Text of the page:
Litman: At the end of the summer, Samantha went home. She changed her mind about being a veterinary doctor and decided to become an actress instead. It proved to be a fateful decision. A couple years later she was killed in a small-plane crash, while returning from filming some silly TV show. Some people in Russia said it was CIA’s work. Far-fetched? Probably. I suppose I could’ve written her a letter in those two or three years between her visit and her death. But I was never the type to write fan letters. Besides, what could I have written back then? I am a schoolgirl. I am ten. I have a big family.

Schappell: No. Though I did find out a few years ago that a friend of mine’s sister had worked for her until she died. She was her companion, she ran errands for her, and took her for drives. She said Kate really loved tooling around in her sister’s beat up little Toyota, and that she kept her wits, sense of humor and independence until the end.

Ward: Not yet! My obsession with Mandela grows. I went to Cape Town last year to research my novel set in South Africa, and asked everyone I could find what they thought of him. I’ve watched dozens of documentaries about him and read countless books. All ironic detachment aside, I think he is an inspiration. I cannot imagine an American leader who even compares.

––If you could say something to him/her now, what would it be?

Cooper: I think I kind of already tried to say something to him a few times in recent years… On page 241 of my first novel, a “fictional character” goes on and on about how handsome and generally excellent Alan Alda is, and shortly after the book came out in 2002, I might’ve sent a copy of it to him through his agent in New York. (No, I didn’t hear back, and further didn’t even get a signed photo in return. But it’s okay, because in Never Have Your Dog Stuffed and Other Things I’ve Learned, I found out that around the time my book would’ve arrived, Alda had been going through a life altering, near-death experience with a mechanical intestinal obstruction while shooting Scientific American Frontiers in Chile, and shortly thereafter decided to go on anti-depressants. So it was a hectic time for the guy.) Furthermore, M*A*S*H is also mentioned in a short story of mine that appeared in a recent issue of The New Yorker, and secretly, I’ve been thinking that out of all of the publications out there, I think of Alan Alda as someone who probably has a subscription to and reads The New Yorker regularly, so I’ve been quietly hoping that he by chance came across my story and saw the reference, and that a letter to me is on its way through my agent right this very moment. It could happen. And when it does, I’ll totally be sending him a signed photo in return.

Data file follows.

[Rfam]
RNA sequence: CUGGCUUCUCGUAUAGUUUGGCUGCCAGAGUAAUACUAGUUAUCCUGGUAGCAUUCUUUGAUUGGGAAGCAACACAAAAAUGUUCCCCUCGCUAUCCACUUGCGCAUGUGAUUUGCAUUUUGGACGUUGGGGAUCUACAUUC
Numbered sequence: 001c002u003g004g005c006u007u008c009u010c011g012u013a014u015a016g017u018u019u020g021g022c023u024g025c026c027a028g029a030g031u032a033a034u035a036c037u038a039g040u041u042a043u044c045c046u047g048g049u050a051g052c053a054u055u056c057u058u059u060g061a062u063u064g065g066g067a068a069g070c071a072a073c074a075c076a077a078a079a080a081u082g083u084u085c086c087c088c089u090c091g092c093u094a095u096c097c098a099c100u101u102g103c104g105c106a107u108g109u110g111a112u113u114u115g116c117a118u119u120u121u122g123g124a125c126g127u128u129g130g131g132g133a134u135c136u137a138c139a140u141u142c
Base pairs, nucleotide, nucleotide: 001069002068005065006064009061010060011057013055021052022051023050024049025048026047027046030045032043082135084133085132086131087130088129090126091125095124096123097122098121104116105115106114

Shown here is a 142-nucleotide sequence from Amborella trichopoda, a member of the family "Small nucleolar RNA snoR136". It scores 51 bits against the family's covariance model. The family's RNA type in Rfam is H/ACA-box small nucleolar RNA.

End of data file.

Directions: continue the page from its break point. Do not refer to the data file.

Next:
Davis: I suppose I’m curious to know if she felt she was furthering the feminist cause somehow. She and her TV powerful/beautiful sisters: were they busting doors down for the next generation, allowing us the freedom to be strong, tough, calm in all weathers? Or were they saying: you have to do everything men do, and as well, but wearing makeup and heels (like the Ginger Rogers quote)? Maybe that was the beginning of the superwoman phenomenon (perhaps we should have called it Wonder Woman phenomenon), whereby you were “free” to have both families and careers, but slowly women have been finding that it’s a hell of a lot of work to have both. Most of still want to be powerful and domestic. I haven’t figured out how.

Litman: If I could go back in time? Maybe I’d say, Hey, Samantha, I’ve been living in America for fifteen years now, and this whole TV business is totally insipid, you know? You’re better off treating sick animals. Though, let’s face, the girl was photogenic as hell and clearly meant for public life. So who am I kidding? Maybe instead I could tell her how it would end – not the plane crash, but the whole Soviet saga, the Cold War, and everything that would follow. On the other hand, that’s a lot to tell, and I tend to get self-conscious and tongue-tied, especially around people of importance. Maybe I could just tell her not to get on that plane.

Schappell: Oh Kate, you were yar. And you were right, “If you obey all the rules you miss all the fun.”

Ward: Nelson, who was your childhood hero?